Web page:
Against that backdrop, enterprises must plan for cybersecurity from the very beginning as opposed to building an edge network and trying to secure it later, Adnan said. And planning for edge security calls for the involvement of more people than previous IT security initiatives. The scope includes users, C-level executives and vendors, he noted.
"In the past, people worked in siloes," Adnan said. "The roles and responsibilities with an edge network have become more complex and they tend to overlap. Having the right governance model is key here."
Adnan said he expects to see business and technology leaders spend more time developing edge network governance models that clearly delineate roles and responsibilities. The governance task will occupy organizations this year and, potentially, well beyond.
3. Post-quantum cryptography reaches a milestone
This year might also see more enterprises start planning for post-quantum cryptography.
Julian van Velzen, chief technology innovation officer and head of Capgemini's Quantum Lab, said it's long been known that quantum computers will eventually be able to break conventional encryption algorithms.
"But now, that moment is getting much closer," he said. "We need to take it very seriously."
This year will prove to be pivotal in the evolution of this security concern, van Velzen said. He cited the expected release this year of NIST's final standards for quantum-resistant algorithms. The regulations will set the stage for a migration to post-quantum cryptography. Organizations managing critical infrastructure and companies supplying U.S. government agencies will be among the first to implement the new cryptography, van Velzen noted. Other enterprises will follow in the coming years in what he described as a complex and time-consuming process.
"This will not be easy," he said. "We have to think about how this migration will look and then it is probably going to take us many, many years."
Retooling training for AI-based attacks
Service providers might find opportunities this year to help clients adjust their security training programs to reflect the expected increase in AI-based attacks.
Training programs should raise awareness of how threat actors can use the emerging technology to enhance social engineering attacks such as phishing, said Clare Mohr, U.S. cyber intelligence lead at consultancy Deloitte.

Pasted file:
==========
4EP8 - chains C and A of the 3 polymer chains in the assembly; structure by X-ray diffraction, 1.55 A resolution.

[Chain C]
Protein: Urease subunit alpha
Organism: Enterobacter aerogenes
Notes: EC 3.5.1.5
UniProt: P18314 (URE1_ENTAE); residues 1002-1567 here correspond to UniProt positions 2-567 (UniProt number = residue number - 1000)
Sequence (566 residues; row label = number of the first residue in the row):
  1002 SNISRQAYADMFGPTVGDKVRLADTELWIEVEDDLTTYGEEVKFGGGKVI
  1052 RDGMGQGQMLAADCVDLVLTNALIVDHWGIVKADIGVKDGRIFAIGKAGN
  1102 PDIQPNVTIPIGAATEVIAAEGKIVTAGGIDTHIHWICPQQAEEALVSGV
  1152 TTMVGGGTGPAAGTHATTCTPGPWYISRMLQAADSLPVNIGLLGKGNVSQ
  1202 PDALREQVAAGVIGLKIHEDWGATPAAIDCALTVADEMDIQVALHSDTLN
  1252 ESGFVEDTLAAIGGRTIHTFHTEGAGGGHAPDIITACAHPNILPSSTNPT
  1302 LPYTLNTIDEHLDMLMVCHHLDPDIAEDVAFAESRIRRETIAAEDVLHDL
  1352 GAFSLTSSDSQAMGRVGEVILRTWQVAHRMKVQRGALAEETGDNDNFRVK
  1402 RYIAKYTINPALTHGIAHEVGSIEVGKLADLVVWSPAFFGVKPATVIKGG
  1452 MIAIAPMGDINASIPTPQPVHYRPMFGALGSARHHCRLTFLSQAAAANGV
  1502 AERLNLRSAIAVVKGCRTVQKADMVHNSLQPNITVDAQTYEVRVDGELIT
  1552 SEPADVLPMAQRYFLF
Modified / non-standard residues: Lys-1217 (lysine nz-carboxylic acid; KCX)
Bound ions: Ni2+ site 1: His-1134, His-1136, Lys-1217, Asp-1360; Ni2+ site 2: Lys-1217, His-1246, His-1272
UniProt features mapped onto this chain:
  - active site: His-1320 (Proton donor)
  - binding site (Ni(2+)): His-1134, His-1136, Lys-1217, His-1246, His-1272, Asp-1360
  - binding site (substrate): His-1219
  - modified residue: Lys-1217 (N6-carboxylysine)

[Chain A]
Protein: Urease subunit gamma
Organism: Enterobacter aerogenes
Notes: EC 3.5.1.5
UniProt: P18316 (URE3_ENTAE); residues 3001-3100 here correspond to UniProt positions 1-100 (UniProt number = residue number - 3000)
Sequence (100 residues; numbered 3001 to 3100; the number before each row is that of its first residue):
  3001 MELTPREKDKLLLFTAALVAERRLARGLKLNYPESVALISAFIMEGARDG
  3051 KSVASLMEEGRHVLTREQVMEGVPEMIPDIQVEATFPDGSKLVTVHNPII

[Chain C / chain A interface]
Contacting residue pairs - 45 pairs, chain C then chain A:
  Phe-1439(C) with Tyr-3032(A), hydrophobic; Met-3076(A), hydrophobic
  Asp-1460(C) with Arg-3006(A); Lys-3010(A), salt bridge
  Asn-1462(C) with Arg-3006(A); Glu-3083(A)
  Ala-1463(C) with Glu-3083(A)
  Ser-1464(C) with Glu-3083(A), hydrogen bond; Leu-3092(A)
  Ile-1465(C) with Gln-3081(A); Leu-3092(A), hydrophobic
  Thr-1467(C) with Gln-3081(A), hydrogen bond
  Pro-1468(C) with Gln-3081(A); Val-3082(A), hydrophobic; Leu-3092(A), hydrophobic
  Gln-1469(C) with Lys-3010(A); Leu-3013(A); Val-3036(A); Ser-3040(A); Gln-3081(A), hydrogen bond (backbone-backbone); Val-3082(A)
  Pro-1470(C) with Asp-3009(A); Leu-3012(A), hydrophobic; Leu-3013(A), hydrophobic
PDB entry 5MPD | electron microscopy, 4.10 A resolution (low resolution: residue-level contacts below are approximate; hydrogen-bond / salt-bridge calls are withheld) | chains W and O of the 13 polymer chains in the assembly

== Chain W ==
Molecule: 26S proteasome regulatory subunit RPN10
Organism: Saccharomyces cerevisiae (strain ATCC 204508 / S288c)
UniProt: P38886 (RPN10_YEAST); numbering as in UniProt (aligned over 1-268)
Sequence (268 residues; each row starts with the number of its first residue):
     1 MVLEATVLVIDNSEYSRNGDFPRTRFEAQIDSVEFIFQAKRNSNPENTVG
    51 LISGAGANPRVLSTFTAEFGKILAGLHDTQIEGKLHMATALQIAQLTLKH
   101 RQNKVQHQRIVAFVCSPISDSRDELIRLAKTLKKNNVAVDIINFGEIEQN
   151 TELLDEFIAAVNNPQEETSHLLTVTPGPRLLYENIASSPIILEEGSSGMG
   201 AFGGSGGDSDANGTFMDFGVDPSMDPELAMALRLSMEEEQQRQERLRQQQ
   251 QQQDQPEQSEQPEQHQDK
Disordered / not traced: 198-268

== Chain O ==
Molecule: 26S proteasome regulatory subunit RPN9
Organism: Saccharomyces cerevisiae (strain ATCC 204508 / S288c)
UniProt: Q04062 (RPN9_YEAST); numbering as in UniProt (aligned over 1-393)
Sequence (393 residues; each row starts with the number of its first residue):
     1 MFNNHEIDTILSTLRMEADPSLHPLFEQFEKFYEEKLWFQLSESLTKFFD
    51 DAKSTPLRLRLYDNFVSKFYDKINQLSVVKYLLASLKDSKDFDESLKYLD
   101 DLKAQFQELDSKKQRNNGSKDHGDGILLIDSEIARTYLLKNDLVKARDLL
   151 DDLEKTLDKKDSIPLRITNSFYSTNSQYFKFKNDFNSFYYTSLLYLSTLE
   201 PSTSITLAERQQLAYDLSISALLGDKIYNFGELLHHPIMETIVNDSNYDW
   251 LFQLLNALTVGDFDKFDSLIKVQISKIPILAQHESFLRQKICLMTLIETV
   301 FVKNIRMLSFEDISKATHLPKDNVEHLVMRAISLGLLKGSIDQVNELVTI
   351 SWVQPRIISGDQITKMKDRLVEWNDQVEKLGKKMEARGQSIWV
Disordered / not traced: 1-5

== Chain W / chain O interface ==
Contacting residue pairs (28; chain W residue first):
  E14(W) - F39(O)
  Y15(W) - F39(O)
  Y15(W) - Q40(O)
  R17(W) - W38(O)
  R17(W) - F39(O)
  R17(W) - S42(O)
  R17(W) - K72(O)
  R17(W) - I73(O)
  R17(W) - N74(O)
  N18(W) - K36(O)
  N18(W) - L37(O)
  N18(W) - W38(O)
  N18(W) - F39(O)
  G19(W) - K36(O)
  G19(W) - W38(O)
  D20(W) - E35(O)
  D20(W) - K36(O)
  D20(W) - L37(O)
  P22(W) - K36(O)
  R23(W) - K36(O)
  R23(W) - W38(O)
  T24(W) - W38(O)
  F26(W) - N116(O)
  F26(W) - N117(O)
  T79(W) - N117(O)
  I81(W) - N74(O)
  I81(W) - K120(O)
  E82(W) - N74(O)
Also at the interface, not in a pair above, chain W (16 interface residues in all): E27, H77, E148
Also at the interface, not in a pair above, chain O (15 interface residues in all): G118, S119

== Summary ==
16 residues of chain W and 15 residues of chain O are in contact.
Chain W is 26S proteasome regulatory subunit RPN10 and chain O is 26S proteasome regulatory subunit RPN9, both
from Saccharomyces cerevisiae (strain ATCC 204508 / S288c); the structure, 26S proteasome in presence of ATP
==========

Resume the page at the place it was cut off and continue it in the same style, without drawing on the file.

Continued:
"Understanding AI-powered threats is fundamental and, moving beyond that, [it's important to recognize] AI-enhanced attacks, especially with social engineering," she said.
The updated training should also cover a wide range of employees, she added. That is, not just employees in technology roles, but those in areas such as marketing, finance and human resources.
"The organization's security posture is really only as strong as the weakest link," Mohr said.
4. Basic cyber hygiene remains a must
Businesses might pay more attention to AI, edge computing and post-quantum cryptography this year. But they should also stay focused on the basics of cyber hygiene.
SOCs, 24/7 monitoring, proactive alert response and threat hunting remain among the core security essentials, Srinivasan noted.
"Those things are really fundamental," he said. "Many enterprises still don't have a tick against all of them."
A report from the Capgemini Research Institute suggested that enterprises view the security stakes as higher and plan to spend accordingly. The investment priorities report found that 61% of the business leaders polled consider cybersecurity threats "a leading risk to business growth." Only 39% of respondents rated cyber as a business growth risk in last year's survey.
The respondents ranked cybersecurity as their third highest technology priority in 2024, following AI/GenAI and cloud. Capgemini Research Institute surveyed 2,000 executives at the director level and up.
John Moore is a writer for TechTarget Editorial covering the CIO role, economic trends and the IT services industry.